British wildlife recordings
Saxicola torquata : Common Stonechat - Turdidae
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Yarner Wood, Devon: OS Grid Reference(277500,78500)
Stonechat, Saxicola torquata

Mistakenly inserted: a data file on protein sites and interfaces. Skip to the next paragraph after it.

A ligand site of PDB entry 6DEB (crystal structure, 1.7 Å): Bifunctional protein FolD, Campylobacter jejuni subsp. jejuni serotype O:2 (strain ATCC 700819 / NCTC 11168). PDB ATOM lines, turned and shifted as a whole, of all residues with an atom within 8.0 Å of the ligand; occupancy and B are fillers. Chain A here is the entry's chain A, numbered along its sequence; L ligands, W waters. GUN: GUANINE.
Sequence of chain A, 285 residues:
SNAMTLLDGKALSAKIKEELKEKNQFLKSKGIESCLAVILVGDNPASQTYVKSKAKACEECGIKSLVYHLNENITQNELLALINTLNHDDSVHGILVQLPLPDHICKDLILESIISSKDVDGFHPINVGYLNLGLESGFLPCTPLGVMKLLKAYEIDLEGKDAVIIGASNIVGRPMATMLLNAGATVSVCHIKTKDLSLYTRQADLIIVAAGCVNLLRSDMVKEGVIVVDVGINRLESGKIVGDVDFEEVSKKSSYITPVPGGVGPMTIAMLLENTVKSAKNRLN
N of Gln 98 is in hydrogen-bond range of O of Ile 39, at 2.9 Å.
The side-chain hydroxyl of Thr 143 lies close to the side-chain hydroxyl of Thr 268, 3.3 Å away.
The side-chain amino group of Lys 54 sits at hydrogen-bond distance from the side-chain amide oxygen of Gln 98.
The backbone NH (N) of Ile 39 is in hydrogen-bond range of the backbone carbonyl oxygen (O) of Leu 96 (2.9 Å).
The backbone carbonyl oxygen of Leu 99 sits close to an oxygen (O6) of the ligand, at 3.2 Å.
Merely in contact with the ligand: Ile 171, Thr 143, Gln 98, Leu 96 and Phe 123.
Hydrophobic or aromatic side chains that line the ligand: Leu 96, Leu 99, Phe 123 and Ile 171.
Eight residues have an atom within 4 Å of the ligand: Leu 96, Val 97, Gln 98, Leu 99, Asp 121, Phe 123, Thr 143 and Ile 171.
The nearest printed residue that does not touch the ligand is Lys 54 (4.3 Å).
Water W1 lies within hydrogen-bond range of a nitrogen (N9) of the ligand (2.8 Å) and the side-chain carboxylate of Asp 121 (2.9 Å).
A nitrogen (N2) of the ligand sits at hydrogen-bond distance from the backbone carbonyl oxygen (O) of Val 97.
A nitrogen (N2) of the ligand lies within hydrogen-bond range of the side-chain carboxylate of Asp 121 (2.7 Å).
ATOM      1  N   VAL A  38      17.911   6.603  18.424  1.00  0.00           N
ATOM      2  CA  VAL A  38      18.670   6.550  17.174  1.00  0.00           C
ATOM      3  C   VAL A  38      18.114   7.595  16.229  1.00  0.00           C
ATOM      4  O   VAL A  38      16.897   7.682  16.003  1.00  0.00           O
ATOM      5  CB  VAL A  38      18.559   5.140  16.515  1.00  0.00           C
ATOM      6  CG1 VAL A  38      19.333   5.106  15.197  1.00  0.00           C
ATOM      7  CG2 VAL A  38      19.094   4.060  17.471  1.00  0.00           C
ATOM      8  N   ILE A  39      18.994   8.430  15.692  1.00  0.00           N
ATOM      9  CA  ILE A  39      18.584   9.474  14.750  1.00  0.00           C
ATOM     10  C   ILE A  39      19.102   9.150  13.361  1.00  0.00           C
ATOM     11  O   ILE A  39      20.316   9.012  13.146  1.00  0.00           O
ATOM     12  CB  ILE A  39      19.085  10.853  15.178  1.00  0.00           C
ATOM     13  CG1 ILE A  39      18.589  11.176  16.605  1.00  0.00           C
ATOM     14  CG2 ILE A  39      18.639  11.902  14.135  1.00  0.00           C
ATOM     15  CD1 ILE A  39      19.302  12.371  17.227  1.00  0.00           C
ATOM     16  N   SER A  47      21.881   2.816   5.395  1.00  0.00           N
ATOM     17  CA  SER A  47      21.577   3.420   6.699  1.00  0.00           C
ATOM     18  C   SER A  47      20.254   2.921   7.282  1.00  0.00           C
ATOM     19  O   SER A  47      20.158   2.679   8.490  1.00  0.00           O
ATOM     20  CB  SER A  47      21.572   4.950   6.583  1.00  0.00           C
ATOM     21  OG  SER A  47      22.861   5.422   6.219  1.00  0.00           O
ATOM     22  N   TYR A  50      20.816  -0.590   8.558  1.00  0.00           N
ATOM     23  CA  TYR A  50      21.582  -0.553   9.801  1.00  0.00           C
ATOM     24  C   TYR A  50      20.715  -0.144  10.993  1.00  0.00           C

The call of the stonechat, recorded at Yarmer Wood, Devon. Unlike its close relative, the whinchat, the perky stonechat chooses to stay in Britain all year round. It is an active and restless bird with an upright stance and a habit of constantly flicking its wings and tail. In spring, the male has a black head with white patches, and an orange breast in comparison to the more washed-out female. The stonechat is primarily a bird of lowland heaths and coastal areas with abundant gorse, on which it is often perches. The male's call resembles the sounds of two pebbles being struck together, explaining the origin of its name. Its diet consists of a range of insects and spiders, which is supplemented during harsh winters by seeds and fruits. The female builds an untidy nest of grass under a bush or shrub and the male will continue to feed any fledged chicks, enabling the female to lay another brood. Stonechats are capable of rearing three or four broods during the breeding season, which helps offset a high mortality rate in harsh winters. There are between 9,000 and 23,000 pairs breeding in Britain, and despite a decline in numbers during the 1970s and 1980s due to agricultural intensification and the overuse of pesticides, current numbers are thought to have stabilised.